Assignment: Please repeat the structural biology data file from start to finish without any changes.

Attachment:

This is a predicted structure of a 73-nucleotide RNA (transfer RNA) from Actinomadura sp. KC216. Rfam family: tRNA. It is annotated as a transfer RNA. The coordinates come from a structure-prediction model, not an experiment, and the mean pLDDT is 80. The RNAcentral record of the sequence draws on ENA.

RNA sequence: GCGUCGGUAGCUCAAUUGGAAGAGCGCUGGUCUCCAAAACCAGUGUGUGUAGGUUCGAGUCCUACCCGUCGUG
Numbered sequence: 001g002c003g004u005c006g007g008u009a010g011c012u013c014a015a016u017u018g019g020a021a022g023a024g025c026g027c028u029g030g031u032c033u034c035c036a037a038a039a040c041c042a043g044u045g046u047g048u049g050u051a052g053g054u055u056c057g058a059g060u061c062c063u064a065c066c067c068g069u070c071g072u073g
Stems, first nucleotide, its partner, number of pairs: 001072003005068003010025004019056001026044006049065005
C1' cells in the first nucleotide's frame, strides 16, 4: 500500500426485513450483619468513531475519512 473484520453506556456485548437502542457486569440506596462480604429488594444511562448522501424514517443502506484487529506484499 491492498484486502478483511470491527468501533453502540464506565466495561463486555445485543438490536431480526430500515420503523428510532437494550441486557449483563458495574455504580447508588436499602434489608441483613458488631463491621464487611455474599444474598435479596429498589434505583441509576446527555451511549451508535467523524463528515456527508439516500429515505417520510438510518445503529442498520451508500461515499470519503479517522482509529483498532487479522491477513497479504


This is a predicted structure of a 73-nucleotide RNA (transfer RNA) from Actinomadura sp. KC216. Rfam family: tRNA. It is annotated as a transfer RNA. The coordinates come from a structure-prediction model, not an experiment, and the mean pLDDT is 80. The RNAcentral record of the sequence draws on ENA.

RNA sequence: GCGUCGGUAGCUCAAUUGGAAGAGCGCUGGUCUCCAAAACCAGUGUGUGUAGGUUCGAGUCCUACCCGUCGUG
Numbered sequence: 001g002c003g004u005c006g007g008u009a010g011c012u013c014a015a016u017u018g019g020a021a022g023a024g025c026g027c028u029g030g031u032c033u034c035c036a037a038a039a040c041c042a043g044u045g046u047g048u049g050u051a052g053g054u055u056c057g058a059g060u061c062c063u064a065c066c067c068g069u070c071g072u073g
Stems, first nucleotide, its partner, number of pairs: 001072003005068003010025004019056001026044006049065005
C1' cells in the first nucleotide's frame, strides 16, 4: 500500500426485513450483619468513531475519512 473484520453506556456485548437502542457486569440506596462480604429488594444511562448522501424514517443502506484487529506484499 491492498484486502478483511470491527468501533453502540464506565466495561463486555445485543438490536431480526430500515420503523428510532437494550441486557449483563458495574455504580447508588436499602434489608441483613458488631463491621464487611455474599444474598435479596429498589434505583441509576446527555451511549451508535467523524463528515456527508439516500429515505417520510438510518445503529442498520451508500461515499470519503479517522482509529483498532487479522491477513497479504